Major Thomas Mitchell was Surveyor-General of New South Wales during the 1830s and 1840s. He made four long expeditions during this time. The most significant was his third expedition where explored, chartered and named much of Western Victoria.
Thomas Mitchell was born in Scotland in 1792. He had served in the British Army during the Napoleonic Wars, where he his excellent skills as a surveyor and map-maker saw him involved in forward survey and intelligence. He was to continue to use his military title after migrating to Australia with his wife and young family in 1827.
The Expedition of 1836
Major Mitchell was sent by Governor Bourke in 1836 to check on Charles Sturt’s earlier report that the Darling River flowed into the Murray and to map both rivers. Wearing full military uniform, he set out on 19 March 1836 with a large party of 27 men.
He located the rivers and then spent time mapping the watercourses. It was not without its impact on the indigenous inhabitants, however, with at least one clash that resulted in no fewer than seven Aborigines being shot dead.
Mitchell was an excellent sketcher and writer, and he recorded the scenery, flora and fauna of the Murray region. One of the native birds, the screeching Major Mitchell Cockatoo, was named after him.
At one point on the river, it was the swans which disturbed Mitchell’s sleep. He named the place Swan Hill – now a large regional city.
Ignoring the Governor’s instructions, Mitchell then decided to head southwest into a region which was totally unexplored by Europeans. He was keen to be a trailblazer and not just follow in the footsteps of previous explorers.
His single-mindedness paid off on this occasion. His journey from the Murray to the Southern Ocean took him through the magnificent Western Victorian landscape which he named Australia Felix (or Happy Australia).
The party crossed the Avoca River on 9 July, named by Mitchell after the river of the same name in Ireland. The explorer was excited by the magnificent countryside as he continued to travel southwest: “Of this Eden, I was the first European to explore its mountain and streams — to behold its scenery…certain to become, at no distant date, of vast importance to a new people.”
Despite the toll the journey was taking on some of his men, Mitchell continued to press on at a hectic pace. He climbed a large ridge in Western Victoria which he named the Grampians, after a range of mountains in his native Scotland.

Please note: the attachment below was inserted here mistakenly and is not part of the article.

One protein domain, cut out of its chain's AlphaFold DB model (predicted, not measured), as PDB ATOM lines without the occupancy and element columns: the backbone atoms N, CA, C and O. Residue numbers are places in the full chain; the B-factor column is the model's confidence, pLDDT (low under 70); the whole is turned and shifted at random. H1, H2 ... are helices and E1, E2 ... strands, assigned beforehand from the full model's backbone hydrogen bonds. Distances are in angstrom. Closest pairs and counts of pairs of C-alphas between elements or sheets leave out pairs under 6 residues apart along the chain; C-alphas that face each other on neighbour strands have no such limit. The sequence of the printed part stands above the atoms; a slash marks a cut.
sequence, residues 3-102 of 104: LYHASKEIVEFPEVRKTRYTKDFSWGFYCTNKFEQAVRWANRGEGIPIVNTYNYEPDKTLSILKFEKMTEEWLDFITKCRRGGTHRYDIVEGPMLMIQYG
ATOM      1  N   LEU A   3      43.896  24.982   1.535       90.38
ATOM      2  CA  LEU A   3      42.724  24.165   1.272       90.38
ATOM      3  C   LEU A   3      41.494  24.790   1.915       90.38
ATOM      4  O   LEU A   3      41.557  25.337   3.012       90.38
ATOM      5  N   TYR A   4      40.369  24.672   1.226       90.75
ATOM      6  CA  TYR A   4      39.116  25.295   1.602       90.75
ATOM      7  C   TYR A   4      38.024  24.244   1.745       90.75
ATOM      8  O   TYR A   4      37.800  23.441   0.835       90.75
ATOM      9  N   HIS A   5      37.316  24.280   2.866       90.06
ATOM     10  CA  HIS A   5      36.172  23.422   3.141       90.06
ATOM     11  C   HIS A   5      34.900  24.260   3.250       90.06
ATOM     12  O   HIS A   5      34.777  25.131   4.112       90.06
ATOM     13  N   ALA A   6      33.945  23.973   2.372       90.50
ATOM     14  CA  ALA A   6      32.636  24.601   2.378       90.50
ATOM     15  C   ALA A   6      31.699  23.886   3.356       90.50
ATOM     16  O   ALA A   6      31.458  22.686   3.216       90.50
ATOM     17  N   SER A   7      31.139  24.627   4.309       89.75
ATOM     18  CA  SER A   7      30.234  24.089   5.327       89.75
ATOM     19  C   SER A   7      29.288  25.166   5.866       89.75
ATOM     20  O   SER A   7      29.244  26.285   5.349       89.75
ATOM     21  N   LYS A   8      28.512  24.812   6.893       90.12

By 18 July the party had reached a river Mitchell called the Wimmera. A few days later, he climbed to the highest summit of a rocky outcrop he named Mount Arapiles (now a challenging mecca for rock climbers from around the world).
Reaching the Coast
By the end of the month, they had reached the south-west west of present-day Victoria.
The explorer was clearly delighted in being the first European to explore this large expanse. He was therefore astonished when his Aboriginal guide found pieces of tobacco pipes and a glass bottle.
As they continued around a bay, Mitchell recorded in his journal: “I was struck with the resemblance to houses, that supposed grey rocks under the grassy cliffs presented.” The rocks rwere actually houses. They were part of a large farming enterprise which had been established a few years earlier by the Henty brothers.
The Hentys had travelled direct from Van Diemen’s Land (Tasmania), becoming the first permanent settlers in what is now Victoria.
Mitchell was surprised to find the Hentys and they were equally surprised with the visit from the Surveyor-General of New South Wales.
With fresh supplies from the Hentys, Mitchell started heading home along the line of present-day Hamilton, Maryborough, Castlemaine and Benalla. His carts cut such deep tracks in the soil that they remained for years, and became known as Major Mitchell’s Line and were used as boundaries by the squatters who soon rushed this rich country.
One more surprise awaited Mitchell as he made a short journey to Mount Macedon on the way back north. From the summit he could see the shore of Port Phillip Bay and a mass of white objects which could have been either tents or vessels. It was, in fact, the new settlement at the site of Melbourne, begun by John Batman and John Pascoe Fawkner
After returning to Sydney, Mitchell was honoured for his discoveries but was also strongly criticised at an enquiry into the Aboriginal deaths.
Within months of his return and report from Australia Felix, squatters were rushing to this area which as Western Victoria is still a rich agricultural region.
Mitchell’s status grew as he published his journals in England and undertook further exploration in Queensland.
He was knighted in 1841 and when he died in 1855 he was given a state funeral in Sydney.
- Mitchell, Thomas Three Expeditions into the Interior of Eastern Australia
- Clark, Manning History of Australia Penguin, Melbourne (1996)
- Peel, Geoff “Explorers” in Geelong Advertiser, 14 April 2003